To date 18 states, 31 local counties, 13 cities and the Navajo Nation have issued “shelter-in-place” orders. The result is a patchwork of local and state directives that use a variety of terms, like “shelter in place,” “safer at home,” “quarantines,” and “isolation” orders. These orders can be confusing and often unclear. Understanding which businesses can stay open is often difficult to understand.
To assist members, WFCA has provided below two links that allow access to all the orders in place, as well as guidance on how to interpret the orders and suggested precautions to take.
Links: Members can identify “shelter-in-place” orders that may impact their business using these links:
NY Times list all the states and localities that have quarantine orders with a link to the orders: https://www.nytimes.com/interactive/2020/us/coronavirus-stay-at-home-order.html.
The state governors association also has a site that can be used to access state and local orders: https://www.nga.org/coronavirus/#states.
These sites are updated daily, so any new orders will be posted.
What Businesses Are Covered:
All the orders include businesses and workers that are exempt from the order and may remain open or do their jobs. It is important to read what is exempted. For example, Wisconsin’s order exempts “housing construction, except that optional or aesthetic construction should be avoided … .” The order in Los Angeles County defines “Essential Businesses” that are exempt from its shelter order to include:
(g) Hardware stores, nurseries; building supplies;
(h) Plummer’s, electricians, … handyman services, … carpenters, ….and other service providers who provide services to maintain the safety, sanitation, and essential operation to properties and other Essential Businesses:
Commonly, the orders exempt facilities and workers that are included in the guidance issue by the U.S Department of Homeland Security, Cybersecurity and Infrastructure Security Agency (CISA). That guidance includes:
Workers such as plumbers, electricians, exterminators, and other service providers who provide services that are necessary to maintaining the safety, sanitation, and essential operation of residences.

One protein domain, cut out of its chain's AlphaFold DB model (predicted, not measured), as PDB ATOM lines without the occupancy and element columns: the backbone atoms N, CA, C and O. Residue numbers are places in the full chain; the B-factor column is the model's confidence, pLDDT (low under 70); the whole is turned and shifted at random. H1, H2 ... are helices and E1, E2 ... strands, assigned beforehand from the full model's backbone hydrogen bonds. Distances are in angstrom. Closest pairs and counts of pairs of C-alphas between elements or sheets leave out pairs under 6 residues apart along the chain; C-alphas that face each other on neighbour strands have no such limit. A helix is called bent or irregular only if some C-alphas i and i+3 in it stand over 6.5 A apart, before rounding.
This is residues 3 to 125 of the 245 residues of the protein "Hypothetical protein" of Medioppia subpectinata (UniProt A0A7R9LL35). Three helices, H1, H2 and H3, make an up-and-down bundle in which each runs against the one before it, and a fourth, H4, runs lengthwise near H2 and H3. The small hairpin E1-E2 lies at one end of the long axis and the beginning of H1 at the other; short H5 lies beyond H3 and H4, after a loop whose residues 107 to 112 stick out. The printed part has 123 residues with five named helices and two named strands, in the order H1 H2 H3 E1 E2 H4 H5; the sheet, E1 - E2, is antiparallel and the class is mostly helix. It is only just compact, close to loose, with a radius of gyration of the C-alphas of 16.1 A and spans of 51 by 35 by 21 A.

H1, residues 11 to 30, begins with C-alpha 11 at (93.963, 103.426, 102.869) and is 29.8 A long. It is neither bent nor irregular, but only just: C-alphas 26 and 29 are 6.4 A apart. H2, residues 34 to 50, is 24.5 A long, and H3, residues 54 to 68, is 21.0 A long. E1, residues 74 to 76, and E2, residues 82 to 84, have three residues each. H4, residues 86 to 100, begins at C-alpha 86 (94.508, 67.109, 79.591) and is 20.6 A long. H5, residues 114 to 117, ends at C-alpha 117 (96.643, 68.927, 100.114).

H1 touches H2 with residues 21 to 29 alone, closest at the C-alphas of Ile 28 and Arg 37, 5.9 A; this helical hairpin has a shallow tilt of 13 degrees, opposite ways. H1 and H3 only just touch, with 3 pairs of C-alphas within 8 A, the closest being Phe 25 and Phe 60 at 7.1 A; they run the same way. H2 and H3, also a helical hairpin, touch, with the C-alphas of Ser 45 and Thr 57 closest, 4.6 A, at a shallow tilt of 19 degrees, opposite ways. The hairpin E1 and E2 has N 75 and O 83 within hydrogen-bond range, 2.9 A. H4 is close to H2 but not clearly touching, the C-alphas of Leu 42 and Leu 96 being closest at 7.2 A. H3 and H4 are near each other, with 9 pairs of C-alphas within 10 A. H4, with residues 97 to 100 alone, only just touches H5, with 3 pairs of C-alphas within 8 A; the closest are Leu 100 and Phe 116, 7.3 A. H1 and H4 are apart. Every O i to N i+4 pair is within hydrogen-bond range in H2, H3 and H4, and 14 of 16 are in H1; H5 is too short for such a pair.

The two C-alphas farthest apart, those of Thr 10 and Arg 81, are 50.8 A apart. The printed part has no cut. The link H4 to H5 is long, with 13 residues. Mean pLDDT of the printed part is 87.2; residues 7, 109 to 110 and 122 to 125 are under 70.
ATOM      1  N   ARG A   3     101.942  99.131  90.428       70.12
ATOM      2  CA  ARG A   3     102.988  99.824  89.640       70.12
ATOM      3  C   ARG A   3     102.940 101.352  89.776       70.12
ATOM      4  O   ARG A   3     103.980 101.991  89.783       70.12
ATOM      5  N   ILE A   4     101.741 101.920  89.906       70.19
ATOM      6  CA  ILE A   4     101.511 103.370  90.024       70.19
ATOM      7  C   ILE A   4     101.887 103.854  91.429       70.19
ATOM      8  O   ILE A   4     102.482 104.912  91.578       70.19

While it could be argued that these exemptions apply to flooring retailers and contractors and would allow them to remain open and to continue to arrange installation, it is anticipated that these exemptions will be narrowly interpreted to allow the completion of any flooring installation and repairs that may cause a safety or health hazard. The very purpose of the exemption is to deal with emergencies and safety and health risks, not permitting ongoing business.
To the extent that a flooring retailer or contractor determines that it must provide flooring to meet a safety or health risk, the following precautions should be considered:
1. Any one feeling ill or showing signs of the coronavirus should not work;
2. If a customer must be met, limit the number of employees present and practice social distancing (6 feet apart);
3. Where possible, have Installers work at least 6 feet apart;
4. Mask should be worn when available;
5. Gloves be provided that would be discarded whenever removed (lunch, breaks, restroom visits, etc.,) if possible, but at least each day or upon completion of the job;
6. Hands should be washed with soap when gloves are removed;
7. At a minimum, hand sanitizer should be used if hands cannot be washed;
8. Workers should shower after leaving job site; and
9. Workers should launder work clothes daily.
While not failsafe, these precautions should limit workers exposure and risk of contacting the coronavirus.
WFCA will continue to keep members informed of developments. In the meantime, communicate your needs to us ASAP so that we can pass them along to legislators and agencies as these relief packages are negotiated. Please send any suggestions to email@example.com and firstname.lastname@example.org.